mnc2006

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Hi, I practice in UK and am a child psychiatrist. Our general guidelines suggest stimulants as first line. Atomox as second line. Clonidine as third line. How does it work in the U.S.? And how effective is colonising for adhd?
 

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The US isn't as regimented about guidelines. People usually use clonidine/guanfacine to address impulsivity and, to some extent, hyperactivity. The drugs are useful adjuncts for that purpose, but obviously nowhere near as effective as stimulants. In my limited experience, I have difficulty distinguishing the effects of alpha-2 agonists from placebo effect in any given patient, but on a population level, I'd say that most people have experienced some benefit - so I guess I might say that the magnitude of the effect is mild enough so that I'm never sure if it's real or placebo, but the frequency of the effect is common enough so that I doubt that it's placebo. I feel like I'd usually use clonidine/guanfacine in a patient who has had a partial response to a stimulant but is still having residual impulsivity.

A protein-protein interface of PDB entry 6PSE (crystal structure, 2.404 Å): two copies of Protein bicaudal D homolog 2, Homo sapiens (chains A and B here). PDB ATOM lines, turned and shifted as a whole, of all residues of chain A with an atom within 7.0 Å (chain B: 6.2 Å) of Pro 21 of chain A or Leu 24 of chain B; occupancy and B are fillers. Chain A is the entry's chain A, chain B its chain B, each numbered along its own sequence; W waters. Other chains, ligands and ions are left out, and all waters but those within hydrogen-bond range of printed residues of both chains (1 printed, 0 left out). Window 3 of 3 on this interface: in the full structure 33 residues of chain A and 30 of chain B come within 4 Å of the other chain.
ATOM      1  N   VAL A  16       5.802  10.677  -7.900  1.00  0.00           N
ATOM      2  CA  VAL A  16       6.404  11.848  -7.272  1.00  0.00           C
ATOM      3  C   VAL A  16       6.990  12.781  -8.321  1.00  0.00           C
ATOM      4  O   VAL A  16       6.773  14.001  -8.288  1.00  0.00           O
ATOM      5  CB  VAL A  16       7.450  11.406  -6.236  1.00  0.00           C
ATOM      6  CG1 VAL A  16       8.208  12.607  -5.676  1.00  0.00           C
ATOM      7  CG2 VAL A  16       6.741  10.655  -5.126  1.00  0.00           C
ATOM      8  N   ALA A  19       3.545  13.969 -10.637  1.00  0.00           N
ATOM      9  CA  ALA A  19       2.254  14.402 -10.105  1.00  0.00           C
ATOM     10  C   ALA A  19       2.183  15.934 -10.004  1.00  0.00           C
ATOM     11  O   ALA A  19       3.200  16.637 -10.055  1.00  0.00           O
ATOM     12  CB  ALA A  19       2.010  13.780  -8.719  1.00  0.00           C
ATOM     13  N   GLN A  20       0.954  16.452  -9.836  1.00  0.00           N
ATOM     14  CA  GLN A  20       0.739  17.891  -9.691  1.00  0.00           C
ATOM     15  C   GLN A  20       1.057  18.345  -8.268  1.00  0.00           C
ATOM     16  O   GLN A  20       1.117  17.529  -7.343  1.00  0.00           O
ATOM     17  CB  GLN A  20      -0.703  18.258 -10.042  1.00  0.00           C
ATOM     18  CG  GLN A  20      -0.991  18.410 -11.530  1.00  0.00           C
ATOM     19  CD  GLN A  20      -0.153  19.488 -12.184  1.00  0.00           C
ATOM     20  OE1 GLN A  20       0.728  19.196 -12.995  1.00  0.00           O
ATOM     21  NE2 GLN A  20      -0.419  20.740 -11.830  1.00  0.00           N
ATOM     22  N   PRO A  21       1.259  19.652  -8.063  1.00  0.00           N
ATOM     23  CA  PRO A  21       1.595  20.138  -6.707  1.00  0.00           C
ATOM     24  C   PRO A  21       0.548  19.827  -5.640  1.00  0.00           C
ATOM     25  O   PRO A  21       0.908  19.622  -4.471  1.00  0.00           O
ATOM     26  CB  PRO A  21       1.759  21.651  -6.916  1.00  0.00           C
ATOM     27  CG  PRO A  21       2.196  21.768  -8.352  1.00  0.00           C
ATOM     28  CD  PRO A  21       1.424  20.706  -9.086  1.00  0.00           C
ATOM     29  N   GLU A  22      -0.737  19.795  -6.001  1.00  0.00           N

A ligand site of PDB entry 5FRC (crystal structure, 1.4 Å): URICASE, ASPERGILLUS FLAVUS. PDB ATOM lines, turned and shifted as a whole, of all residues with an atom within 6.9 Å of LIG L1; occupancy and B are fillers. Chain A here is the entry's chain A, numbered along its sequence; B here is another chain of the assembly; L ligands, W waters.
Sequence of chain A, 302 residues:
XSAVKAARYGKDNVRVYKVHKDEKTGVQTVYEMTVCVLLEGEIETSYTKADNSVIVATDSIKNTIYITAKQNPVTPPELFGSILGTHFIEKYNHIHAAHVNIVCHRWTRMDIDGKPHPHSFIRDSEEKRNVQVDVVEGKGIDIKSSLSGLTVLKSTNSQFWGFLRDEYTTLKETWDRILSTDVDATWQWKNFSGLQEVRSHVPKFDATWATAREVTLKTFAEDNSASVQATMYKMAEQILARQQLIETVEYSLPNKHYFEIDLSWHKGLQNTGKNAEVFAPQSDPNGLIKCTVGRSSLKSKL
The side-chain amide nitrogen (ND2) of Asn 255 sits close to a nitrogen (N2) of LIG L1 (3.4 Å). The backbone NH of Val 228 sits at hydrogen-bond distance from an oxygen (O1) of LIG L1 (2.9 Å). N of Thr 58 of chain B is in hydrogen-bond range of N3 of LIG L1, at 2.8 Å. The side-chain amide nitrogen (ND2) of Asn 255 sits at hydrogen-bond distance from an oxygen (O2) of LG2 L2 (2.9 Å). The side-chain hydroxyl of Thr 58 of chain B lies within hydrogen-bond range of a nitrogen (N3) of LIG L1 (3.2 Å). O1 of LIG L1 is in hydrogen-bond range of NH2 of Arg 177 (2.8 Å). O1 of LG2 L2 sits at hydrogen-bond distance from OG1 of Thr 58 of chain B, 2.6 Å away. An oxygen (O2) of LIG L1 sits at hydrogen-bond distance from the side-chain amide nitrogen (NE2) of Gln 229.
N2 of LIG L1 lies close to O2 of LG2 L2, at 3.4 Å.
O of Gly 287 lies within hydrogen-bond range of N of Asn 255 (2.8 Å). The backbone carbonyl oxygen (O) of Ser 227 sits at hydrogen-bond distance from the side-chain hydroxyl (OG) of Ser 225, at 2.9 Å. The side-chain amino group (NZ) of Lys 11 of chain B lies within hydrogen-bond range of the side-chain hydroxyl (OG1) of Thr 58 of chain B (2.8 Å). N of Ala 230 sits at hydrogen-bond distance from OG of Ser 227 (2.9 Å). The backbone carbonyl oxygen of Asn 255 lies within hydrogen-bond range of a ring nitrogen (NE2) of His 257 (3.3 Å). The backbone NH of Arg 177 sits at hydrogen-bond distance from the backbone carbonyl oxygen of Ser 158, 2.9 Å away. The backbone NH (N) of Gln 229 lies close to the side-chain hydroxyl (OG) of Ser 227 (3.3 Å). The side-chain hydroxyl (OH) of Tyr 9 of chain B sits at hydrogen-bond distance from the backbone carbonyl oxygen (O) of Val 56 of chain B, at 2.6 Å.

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Clonidine definitely is not as good as stimulants. I see it used mainly for kids that are so incredibly hyperactive that they need to be "knocked out" somewhat. Have also seen it used for it's sedative side effect for sleep in kids with ADHD. Finally I've seen it used for aggression/impulsivity when the kid really needs to be knocked out during the day.
 

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I've noticed that parents can be somewhat confused when told to give a dose in the morning before school to help with attention/alertfulness and then one at night to help with sleep.